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A comparison of the main economic systems

The function of any economic system is to produce a set of solutions to the basic economic problem that human needs are unlimited, while the resources required to satisfy them are finite. All economies have to decide what to produce, how to produce and, finally, how to allocate the goods and services once they have been produced.
There are three types of economic system:
Free market economies;
Planned economies; and
Mixed economies
Each type of economic system makes these decisions in different ways. Therefore, economic system is a term that describes the nature and methods of resource allocation used within an economy.
The Free Market Economy The free market economy is also known by a variety of other names. Capitalist economy and the free enterprise economy are also terms used to describe this type of economic system. The six main characteristics of a free market economy are as follows:
In a free market system, the resources used to produce goods and services are owned by private individuals rather than by the state. Factories are owned and run by entrepreneurs, who obtain the labor they need to produce goods and services by paying workers’ wages. The individual workers decide which entrepreneur they wish to work for. Workers then use their wages to buy goods and services from the entrepreneurs. Individuals are given the freedom to choose in a free market economy. Taxes are very low and, as a result, the majority of spending in a free market economy is conducted by the individual rather than by the state. The government’s role is not to produce goods and services, but to enforce the property rights of the individual and remove any obstacles to free enterprise.
Entrepreneurs produce goods and services for society because they are motivated by the desire to make profit for themselves. In a free market economy, entrepreneurs attempt to find ways of minimizing costs while maximizing revenue. Therefore, firms have an incentive to find new methods of production that are more efficient. If costs can be reduced, more profit can be made from the same revenue. They also have an incentive to supply the types of goods and services that consumers want to buy. The more popular a product, the higher the price it can be sold for relative to its costs of production.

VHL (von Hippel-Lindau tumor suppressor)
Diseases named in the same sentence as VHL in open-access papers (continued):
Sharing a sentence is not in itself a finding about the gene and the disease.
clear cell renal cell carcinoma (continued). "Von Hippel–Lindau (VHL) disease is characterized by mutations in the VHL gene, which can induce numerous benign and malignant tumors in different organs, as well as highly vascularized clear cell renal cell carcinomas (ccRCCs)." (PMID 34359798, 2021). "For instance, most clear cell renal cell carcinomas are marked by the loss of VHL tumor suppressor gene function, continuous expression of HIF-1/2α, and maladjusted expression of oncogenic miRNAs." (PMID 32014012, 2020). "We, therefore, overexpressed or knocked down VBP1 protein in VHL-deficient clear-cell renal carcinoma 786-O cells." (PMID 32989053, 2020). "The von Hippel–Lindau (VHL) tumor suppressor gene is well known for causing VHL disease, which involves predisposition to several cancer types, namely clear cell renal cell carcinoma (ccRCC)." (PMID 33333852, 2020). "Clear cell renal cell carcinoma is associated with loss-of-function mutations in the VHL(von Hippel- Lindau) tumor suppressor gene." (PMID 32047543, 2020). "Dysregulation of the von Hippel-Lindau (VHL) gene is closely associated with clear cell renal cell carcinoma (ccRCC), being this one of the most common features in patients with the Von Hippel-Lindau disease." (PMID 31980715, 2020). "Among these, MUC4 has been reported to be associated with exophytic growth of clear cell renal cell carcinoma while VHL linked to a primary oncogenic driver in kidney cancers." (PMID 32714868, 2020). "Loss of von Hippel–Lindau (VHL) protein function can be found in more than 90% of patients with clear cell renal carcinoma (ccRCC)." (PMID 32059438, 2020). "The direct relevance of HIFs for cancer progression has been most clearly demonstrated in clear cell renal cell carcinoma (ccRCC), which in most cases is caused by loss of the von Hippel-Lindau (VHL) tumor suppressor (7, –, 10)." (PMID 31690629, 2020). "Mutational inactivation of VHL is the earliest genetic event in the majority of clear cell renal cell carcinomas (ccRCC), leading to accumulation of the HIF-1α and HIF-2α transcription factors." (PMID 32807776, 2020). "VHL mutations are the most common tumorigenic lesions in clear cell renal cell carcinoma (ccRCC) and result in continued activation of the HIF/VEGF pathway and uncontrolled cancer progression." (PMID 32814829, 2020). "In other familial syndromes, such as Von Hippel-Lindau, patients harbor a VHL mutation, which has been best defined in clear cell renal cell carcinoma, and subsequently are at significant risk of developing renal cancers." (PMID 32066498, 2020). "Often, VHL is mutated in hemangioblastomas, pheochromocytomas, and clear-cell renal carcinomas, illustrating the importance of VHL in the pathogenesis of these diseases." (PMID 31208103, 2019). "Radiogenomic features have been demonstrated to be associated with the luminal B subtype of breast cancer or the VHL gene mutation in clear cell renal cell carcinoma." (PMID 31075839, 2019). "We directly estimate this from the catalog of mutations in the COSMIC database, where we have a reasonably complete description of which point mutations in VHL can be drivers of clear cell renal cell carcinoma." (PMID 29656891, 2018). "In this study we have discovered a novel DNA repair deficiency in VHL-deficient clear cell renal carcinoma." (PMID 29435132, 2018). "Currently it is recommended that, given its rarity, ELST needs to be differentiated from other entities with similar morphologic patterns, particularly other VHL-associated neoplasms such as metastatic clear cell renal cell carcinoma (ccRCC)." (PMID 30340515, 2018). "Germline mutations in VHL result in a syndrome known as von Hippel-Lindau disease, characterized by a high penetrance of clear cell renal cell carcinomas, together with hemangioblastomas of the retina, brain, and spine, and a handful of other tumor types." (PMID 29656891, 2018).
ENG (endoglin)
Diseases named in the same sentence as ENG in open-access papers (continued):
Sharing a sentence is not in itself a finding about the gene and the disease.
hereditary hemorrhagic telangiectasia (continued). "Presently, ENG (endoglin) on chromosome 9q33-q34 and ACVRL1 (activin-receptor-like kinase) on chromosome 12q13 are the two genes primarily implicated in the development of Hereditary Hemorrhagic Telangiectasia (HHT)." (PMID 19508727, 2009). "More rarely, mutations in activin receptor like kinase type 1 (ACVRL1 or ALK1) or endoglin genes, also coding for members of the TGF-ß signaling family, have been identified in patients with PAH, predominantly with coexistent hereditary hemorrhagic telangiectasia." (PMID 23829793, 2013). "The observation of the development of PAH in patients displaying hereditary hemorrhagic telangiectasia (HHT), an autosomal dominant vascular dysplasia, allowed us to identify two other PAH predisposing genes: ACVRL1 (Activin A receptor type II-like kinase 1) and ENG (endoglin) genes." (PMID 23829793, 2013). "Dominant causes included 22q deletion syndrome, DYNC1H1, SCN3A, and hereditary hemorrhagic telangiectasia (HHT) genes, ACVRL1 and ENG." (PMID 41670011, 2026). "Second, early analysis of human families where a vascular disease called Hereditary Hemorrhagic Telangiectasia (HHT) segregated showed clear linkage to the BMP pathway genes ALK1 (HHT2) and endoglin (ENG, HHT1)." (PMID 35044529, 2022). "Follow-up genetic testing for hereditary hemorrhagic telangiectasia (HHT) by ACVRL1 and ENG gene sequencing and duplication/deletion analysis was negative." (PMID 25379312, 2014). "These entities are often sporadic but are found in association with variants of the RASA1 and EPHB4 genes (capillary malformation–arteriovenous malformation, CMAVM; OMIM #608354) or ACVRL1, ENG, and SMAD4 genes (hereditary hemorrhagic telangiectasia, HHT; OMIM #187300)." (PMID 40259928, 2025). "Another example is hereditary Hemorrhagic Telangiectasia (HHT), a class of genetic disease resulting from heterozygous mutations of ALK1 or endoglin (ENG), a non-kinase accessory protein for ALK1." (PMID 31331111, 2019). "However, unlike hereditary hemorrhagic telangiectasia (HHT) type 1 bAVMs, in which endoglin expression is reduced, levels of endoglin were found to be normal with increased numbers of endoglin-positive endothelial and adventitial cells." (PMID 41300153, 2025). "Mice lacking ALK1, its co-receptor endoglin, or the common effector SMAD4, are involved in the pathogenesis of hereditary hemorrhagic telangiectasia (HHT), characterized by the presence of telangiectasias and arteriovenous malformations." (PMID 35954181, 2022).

Decision-making is decentralized. Individual decisions made by firms and consumers determine the market price levels. These decisions are not usually motivated by the desire to create an outcome that is good for society, but on the basis of what will be the best outcome for that individual. In his book ‘The Wealth of Nations’, the Scottish economist Adam Smith wrote “it is not to the benevolence of the baker, the butcher and the brewer that we owe our meal, but to their regard for their self interest”. By this, Smith meant that the baker does not produce bread out of an altruistic desire to bake good bread for people to enjoy. Instead, what prompts the decision to get up in the morning is the desire to sell bread for a price that will yield a profit. The market system, through changes in price, co-ordinates decentralized decisions such as this so that, despite the fact that they are motivated by self-interest, the final outcome should be in society’s favour. The following example illustrates this.
Suppose that the demand for private health insurance rises. The increased consumer demand for health insurance will push premiums upwards. This increase in price will act as a signal to insurance companies that private health insurance has become more popular. Insurance companies respond by deciding to increase their capacity in this area, prompted by the fact that the rising price has made this type of insurance more profitable to write. Adam Smith referred to this process as the ‘invisible hand’ of the market.